Targoff and Reichlin [23] first described anti-Mi-2 autoantibodies in 9% of adult myositis patients and more specifically in 20% of adult DM patients. Subsequent studies on JDM cohorts have shown that anti-Mi-2 may also occur albeit at a lower frequency (4% to 10%) [7,24,25]. This autoantibody has been associated with hallmark cutaneous DM lesions, including Gottron papules, heliotrope rash, cuticular overgrowth, and V-sign and Shawl sign rashes. Love and colleagues [26] reported a correlation between UV radiation exposure at myositis onset and the development of anti-Mi-2 auto-antibodies, suggesting an influence of environmental features on the development of autoimmunity in this syndrome. Interestingly, in vitro studies have demonstrated that the Mi-2 protein is upregulated in UV-irradiated human keratinocytes, further highlighting potential disease mechanisms [27]. The autoantigen target, Mi -2, is a nuclear helicase protein that forms part of the nucleosome-remodeling deacetylase complex, which plays a role in gene transcription [28]. In work similar to studies on Jo-1 expression in target tissues, Mi-2 has been shown to be overexpressed in myositis muscle compared with normal muscle and in particular is upregulated in human DM myofibers expressing markers of regeneration [17,29]. Functionally, Mi-2 has been shown to be essential for the repair of skin basal epidermis [30]; collectively, these data indicate that the autoantigen may have a role in the pathogenesis of disease.

Anti-p155/140 (TIF1-γ)

Autoantibodies to a 155-kDa protein (in most cases with a weaker 140-kDa band) and a 155-kDa/140-kDa complex were first reported by Targoff and colleagues [31] and Kaji and colleagues [32]. Targo and colleagues screened a cohort of 244 North American patients with IIM and found anti-p155/140 in 21% of the patients. Investigations into the clinical features of the anti-p155/140-positive patients showed an association with DM and cancer and also demonstrated that Caucasian patients with anti-p155/140 autoantibodies had a unique HLA risk factor: DQA1*0301. The parallel study by Kaji and colleagues screened 52 Japanese patients with DM along with healthy controls and disease controls. The study found anti-p155/140 autoantibodies exclusively in 13% of patients with DM. Clinical manifestations of the p155/140-positive DM patients, including the significant association with malignancy as well as a more severe DM skin disease, were similar to those noted in the study by Targoff and colleagues. The strong link with cancer-associated myositis was confirmed in a larger cohort study of Caucasian adult patients from the UK (Adult Onset Myositis Immunogenetic Collaboration [AOMIC] tudy group) [33]. In a recent review, Selva-O'Callaghan and colleagues [34] performed a meta-analysis of all published anti-p155/140 cohort studies to determine the accuracy of anti-p155/140 autoantibodies for predicting cancer in DM. Overall, anti-p155/140 autoantibodies have an 89% specificity and a 70% sensitivity for predicting malignancy and have a negative predictive value of 93% and a diagnostic odds ratio of 18 [34].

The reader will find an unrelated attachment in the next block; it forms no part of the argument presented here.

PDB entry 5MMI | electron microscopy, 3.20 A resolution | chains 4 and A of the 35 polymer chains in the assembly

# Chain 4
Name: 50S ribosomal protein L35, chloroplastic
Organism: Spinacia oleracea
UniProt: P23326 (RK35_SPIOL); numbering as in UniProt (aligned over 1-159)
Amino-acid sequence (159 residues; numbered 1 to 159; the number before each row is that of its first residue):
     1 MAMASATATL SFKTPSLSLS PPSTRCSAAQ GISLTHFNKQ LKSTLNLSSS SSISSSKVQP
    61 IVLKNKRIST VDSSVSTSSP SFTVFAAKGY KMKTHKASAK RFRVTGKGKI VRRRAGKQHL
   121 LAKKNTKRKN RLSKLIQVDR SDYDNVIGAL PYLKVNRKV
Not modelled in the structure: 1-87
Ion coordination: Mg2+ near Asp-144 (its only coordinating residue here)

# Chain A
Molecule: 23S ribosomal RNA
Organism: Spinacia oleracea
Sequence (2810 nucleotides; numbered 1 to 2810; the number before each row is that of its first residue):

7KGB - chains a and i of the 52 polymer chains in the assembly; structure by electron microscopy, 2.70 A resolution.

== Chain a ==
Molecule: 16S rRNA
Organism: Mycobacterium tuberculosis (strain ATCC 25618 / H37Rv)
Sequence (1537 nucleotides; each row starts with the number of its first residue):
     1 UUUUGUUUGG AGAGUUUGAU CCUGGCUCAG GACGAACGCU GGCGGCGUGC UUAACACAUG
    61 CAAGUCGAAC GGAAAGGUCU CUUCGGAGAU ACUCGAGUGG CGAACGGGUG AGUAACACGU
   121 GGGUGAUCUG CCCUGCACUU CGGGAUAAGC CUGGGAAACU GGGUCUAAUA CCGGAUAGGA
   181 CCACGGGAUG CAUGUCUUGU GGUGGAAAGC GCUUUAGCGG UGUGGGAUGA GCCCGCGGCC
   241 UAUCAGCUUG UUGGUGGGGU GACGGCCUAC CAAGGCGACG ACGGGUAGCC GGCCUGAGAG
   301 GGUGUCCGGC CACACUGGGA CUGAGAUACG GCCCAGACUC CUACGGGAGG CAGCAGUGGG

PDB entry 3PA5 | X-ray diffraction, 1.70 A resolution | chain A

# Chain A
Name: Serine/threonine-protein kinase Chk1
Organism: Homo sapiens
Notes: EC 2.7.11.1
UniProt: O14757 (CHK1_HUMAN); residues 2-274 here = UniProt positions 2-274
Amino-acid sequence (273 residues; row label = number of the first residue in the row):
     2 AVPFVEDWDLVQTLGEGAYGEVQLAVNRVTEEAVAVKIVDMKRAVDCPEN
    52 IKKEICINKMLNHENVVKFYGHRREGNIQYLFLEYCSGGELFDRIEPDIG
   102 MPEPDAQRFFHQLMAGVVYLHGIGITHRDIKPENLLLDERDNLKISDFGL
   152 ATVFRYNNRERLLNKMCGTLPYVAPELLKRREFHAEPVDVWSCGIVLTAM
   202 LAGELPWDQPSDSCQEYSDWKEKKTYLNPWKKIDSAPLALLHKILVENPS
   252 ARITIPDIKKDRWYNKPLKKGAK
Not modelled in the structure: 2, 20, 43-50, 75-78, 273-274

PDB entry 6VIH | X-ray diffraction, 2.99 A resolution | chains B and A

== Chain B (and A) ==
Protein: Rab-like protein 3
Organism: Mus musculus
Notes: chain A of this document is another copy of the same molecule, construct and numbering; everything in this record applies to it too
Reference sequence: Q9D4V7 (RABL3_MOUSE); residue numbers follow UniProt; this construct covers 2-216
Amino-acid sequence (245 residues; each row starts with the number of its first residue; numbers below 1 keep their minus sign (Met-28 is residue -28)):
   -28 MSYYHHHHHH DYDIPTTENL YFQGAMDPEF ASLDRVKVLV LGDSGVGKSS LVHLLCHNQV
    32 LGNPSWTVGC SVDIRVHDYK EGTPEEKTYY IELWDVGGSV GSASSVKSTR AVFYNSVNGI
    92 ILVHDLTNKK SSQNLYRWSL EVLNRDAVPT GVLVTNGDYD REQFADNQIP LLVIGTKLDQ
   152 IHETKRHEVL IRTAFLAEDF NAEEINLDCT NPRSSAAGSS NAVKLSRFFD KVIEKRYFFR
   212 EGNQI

Studies investigating the occurrence of anti-p155/140 autoantibodies in JDM patients have also been completed. Gunawardena and colleagues [35] screened 116 JDM cases by radiolabeled IPP and found anti-p155/140 autoantibodies in 23% of the patients. Similarly, both Espada and colleagues [36] and Targo and colleagues [31] have detected anti-p155/140 in 22% and 29% of patients with JDM, respectively. Interestingly, while the anti-p155/140 autoantibody has been demonstrated by radio-labeled immunodepletion experiments to target the same autoantigens as the adult anti-p155/140 autoantibody, there are some clinical differences. In particular, cancer was not associated with anti-155/140- positive JDM cases; however, both anti-p155/140-positive adults and children appear to have a more severe cutaneous disease [35].

In preliminary work, the 155-kDa autoantigen target was identified by immunoaffinity purification and mass spectrometry as transcription intermediary factor 1 gamma (TIF1-γ). This was confirmed by immunization of rabbits with a TIF1-γ peptide with affinity purification of subsequent antibodies for use in sandwich enzyme-linked immunosorbent assays (ELISAs) [37]. The identity of the autoantigen detected as the associated 140-kDa band has yet to be established, although this is likely to be a degradation product of TIF1-γ or possibly TIF1-α, an isoform that has a molecular weight of 140 kDa. TIF1-γ is a nuclear protein involved in controlling DNA transcription. Moreover, TIF1-γ has been shown to inactivate Smad-4, which regulates transforming growth factor-beta (TGF-β) signaling, thus promoting cell growth and differentiation (including malignant tumors) [38].